Funeral Customs of a Young Church. Prolegomena to Necrogeography of the Czechoslovak Hussite Church (and Orthodox Church) in the Interwar Period
This study complements and concludes the necrogeographic analysis of the Czech lands, and presents an overview of the confessional burial grounds of the Czechoslovak (Hussite) Church and the Orthodox Church. We can glean from the available sources that local and regional “Czechoslovak” cemeteries were established, although the Church as a whole (unsuccessfully) attempted to “nationalise” existing cemeteries. Later, the Church came to accept the interconfesional character of these cemeteries, and at the same time, it vehemently established its own columbariums and urn burial grounds. Despite of the fact that the Czechoslovak (Hussite) Church permitted the cremation of some members of other churches, as well as of atheists, and for some time, its clergymen took part of the cremation ceremonies, the Church itself did not discuss the matter, nor did it form any official Church standpoint on this issue. Due to internal Church reasons, cremation as such was only inadvertently proclaimed on the pages of its central ideological magazine, Český zápas, and that beginning from the mid-1920s, although cremation was de facto already the standard within the Church at this time. The burial practices of the members of the Czechoslovak (Hussite) Church in the interwar period thus anticipated the future inclinations of the majority of Czech society.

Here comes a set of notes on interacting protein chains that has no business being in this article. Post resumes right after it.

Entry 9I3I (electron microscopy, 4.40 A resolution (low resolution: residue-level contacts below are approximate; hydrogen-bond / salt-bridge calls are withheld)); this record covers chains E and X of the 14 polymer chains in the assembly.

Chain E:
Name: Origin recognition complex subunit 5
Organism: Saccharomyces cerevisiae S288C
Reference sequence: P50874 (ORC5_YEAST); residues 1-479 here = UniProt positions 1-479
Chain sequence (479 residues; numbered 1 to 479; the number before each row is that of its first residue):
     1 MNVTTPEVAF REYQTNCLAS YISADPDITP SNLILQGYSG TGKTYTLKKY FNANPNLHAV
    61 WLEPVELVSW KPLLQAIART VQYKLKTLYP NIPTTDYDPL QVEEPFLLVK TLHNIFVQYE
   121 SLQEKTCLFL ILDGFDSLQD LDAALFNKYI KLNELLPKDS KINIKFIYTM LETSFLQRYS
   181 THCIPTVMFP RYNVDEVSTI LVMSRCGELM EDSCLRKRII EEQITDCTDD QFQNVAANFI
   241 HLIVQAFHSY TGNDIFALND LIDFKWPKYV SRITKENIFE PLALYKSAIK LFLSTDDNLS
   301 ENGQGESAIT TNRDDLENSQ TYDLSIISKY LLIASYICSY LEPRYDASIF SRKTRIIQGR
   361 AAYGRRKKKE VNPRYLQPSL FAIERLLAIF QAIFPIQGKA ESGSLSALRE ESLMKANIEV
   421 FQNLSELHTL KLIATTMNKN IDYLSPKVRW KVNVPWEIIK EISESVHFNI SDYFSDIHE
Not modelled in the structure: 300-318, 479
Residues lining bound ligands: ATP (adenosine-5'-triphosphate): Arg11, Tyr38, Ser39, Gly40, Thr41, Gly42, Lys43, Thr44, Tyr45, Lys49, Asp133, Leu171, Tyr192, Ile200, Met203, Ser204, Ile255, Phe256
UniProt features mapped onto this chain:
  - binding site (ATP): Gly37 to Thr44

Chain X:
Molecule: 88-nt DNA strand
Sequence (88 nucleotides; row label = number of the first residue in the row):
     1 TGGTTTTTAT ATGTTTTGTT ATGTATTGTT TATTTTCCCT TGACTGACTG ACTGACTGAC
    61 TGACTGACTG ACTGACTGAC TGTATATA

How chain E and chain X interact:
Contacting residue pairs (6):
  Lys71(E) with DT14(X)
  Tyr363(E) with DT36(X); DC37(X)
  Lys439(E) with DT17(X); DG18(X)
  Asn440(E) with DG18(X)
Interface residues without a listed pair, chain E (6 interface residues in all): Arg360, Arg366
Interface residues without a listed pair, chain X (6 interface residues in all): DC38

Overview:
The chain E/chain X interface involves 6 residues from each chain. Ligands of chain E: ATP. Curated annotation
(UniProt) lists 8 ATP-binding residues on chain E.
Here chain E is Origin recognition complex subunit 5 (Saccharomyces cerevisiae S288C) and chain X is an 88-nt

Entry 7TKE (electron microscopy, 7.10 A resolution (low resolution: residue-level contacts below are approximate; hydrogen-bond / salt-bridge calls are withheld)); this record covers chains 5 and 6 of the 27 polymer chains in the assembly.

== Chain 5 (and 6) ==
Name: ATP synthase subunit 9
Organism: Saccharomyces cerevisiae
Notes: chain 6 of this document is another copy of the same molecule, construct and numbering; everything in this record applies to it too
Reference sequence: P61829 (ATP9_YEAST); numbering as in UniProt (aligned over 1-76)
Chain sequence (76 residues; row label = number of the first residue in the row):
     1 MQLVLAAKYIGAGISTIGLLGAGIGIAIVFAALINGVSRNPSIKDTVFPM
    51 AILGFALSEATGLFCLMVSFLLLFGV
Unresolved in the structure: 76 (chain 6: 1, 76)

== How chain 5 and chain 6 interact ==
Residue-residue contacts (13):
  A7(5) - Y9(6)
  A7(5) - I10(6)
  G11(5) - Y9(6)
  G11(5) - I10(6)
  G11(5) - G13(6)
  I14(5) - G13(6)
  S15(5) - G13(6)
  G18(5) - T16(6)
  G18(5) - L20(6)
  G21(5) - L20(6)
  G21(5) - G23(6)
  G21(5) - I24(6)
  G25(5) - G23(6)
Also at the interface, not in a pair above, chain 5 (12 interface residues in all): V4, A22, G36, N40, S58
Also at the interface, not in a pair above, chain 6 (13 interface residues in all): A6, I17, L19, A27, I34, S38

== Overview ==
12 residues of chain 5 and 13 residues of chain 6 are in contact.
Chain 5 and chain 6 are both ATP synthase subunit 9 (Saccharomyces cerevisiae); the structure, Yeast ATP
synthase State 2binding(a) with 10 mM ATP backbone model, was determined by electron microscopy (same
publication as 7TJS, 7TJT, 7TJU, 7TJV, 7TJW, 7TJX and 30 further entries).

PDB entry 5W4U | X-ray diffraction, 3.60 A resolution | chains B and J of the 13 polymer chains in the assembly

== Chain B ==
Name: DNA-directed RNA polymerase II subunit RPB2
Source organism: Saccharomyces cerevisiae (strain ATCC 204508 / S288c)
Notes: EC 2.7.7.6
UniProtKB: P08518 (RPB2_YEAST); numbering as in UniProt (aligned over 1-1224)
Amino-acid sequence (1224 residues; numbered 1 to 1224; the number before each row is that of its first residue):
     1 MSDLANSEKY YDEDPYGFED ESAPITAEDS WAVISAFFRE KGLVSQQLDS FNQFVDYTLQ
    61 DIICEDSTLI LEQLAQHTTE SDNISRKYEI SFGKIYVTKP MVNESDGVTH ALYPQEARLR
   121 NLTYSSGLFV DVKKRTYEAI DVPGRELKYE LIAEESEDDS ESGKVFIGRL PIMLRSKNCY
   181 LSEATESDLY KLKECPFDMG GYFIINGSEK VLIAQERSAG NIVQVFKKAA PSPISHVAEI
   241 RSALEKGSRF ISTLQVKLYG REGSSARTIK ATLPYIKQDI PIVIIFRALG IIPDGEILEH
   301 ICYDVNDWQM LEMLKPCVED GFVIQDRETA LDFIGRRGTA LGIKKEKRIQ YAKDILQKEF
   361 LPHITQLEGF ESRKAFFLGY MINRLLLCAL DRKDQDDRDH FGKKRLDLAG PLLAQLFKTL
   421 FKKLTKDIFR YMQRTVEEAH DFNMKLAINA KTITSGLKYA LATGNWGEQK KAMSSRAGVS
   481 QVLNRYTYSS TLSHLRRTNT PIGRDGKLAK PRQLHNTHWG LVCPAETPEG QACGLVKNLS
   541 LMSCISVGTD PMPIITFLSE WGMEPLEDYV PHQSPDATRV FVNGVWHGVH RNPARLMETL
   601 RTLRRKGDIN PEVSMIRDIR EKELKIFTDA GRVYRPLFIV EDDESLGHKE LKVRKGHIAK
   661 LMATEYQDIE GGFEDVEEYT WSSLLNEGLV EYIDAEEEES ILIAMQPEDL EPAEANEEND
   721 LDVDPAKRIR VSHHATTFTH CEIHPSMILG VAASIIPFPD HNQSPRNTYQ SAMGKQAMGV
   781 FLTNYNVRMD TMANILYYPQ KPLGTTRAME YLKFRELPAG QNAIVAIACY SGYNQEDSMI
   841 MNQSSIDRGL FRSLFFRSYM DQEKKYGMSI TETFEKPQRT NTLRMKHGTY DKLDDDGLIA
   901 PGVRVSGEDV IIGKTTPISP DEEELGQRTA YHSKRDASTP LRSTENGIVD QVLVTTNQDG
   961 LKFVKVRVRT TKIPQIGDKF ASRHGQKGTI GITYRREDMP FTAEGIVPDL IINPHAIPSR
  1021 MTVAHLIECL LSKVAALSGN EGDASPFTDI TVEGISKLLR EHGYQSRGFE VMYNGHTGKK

Death; funerals; cremation; necrogeography; Czechoslovak Hussite Church; Orthodox Church